Author Alfie Kohn recently participated in a live online chat and answered questions from educators regarding his views on education. Though I was not part of the chat, I’ve been able to read some of the comments thanks to Shelly Terrell’s blog Teacher Reboot Camp.
I’ve worked with a number of pre-service teachers over the past several years, but because this is my first semester with a full-time intern in my classroom the following question and Kohn’s response particularly caught my attention:
Noah Geisel asked, “Most agree that quality teaching impacts student achievement but what makes for quality teaching and how to best prepare great teachers are quite contentious. This especially seems to be the case in looking at traditional teacher prep programs and the ‘alternative’ routes to licensure. What is your ideal teacher prep program?”
Alfie Kohn quote:
The mentor-apprentice relationship as a way of helping people to acquire proficiency in any career is something that is underappreciated in teacher ed programs as is the failure to look at the goals we have. Most schools have Methods courses, but I haven’t seen very many that have Goals courses that invite teachers to look at what is it we are really looking to get here and what are long-term goals for our students. When you don’t address that explicitly and collectively, you end up by default with goals like doing well on a standardized test, which is the least ambitious educational goal I can think of.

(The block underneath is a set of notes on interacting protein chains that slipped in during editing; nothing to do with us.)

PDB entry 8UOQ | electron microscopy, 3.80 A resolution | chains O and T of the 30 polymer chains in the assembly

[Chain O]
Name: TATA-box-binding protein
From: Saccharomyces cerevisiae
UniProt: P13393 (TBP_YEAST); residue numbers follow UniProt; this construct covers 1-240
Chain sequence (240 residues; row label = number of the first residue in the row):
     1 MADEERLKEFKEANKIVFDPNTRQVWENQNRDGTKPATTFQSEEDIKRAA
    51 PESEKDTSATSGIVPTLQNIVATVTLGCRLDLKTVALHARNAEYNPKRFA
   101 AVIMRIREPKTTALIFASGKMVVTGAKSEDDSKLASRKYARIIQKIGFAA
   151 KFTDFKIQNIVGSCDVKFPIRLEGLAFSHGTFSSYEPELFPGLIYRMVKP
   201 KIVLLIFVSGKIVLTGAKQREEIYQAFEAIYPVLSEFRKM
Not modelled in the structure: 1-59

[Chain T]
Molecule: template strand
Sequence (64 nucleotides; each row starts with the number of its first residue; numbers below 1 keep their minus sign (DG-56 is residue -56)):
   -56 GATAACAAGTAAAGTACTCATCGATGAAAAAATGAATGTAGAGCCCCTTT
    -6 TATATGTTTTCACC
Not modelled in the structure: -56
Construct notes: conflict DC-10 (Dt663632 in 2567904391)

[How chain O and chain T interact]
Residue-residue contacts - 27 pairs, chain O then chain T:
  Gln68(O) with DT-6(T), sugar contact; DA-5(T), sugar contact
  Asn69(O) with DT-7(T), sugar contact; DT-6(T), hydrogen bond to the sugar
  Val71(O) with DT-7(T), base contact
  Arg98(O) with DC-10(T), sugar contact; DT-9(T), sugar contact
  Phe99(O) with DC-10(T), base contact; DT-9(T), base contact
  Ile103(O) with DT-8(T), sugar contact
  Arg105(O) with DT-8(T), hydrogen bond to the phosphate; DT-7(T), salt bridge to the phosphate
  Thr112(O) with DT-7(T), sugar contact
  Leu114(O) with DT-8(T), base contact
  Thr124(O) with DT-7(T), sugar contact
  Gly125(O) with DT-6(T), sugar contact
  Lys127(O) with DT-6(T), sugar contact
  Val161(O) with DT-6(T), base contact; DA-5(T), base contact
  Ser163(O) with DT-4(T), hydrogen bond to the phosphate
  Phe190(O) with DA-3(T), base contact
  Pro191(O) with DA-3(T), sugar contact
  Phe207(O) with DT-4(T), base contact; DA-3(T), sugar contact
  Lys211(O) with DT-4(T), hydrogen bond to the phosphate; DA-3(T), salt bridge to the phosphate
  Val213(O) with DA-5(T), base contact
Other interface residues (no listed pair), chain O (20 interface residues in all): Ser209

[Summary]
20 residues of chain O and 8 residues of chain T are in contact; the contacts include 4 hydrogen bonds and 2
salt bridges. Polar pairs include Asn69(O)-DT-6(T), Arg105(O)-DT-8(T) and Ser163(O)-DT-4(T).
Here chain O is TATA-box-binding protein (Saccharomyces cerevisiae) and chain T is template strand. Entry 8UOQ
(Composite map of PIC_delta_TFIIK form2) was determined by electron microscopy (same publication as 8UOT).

So I find that I’m asking myself the following questions:
Do I spend enough time addressing the big picture with my intern? It’s dangerously easy to be carried away by the everyday minutiae: Are the correct graduation exam objectives on the board for the state department visit? Have we filled out the forms for this afternoon’s meeting? But these things are not the job we’re really here to do.
Have I adequately discussed with her the things I want for our students by the time they leave us at the end of the semester? As a high school English teacher, I want our kids to become more effective communicators, both in speaking and in writing. I want them to know how to go out there in the world, gather reliable information, and do something with it. Something of value to them and hopefully to others. I want them to love language, understand how some may use it to manipulate, and participate actively in a world in which the ways we communicate continue to change.
Do the daily lessons in room 176 reflect these things, so that my intern sees how to become a teacher that sets priorities that will serve her students in the long run, or are we fixated on those “least ambitious” goals?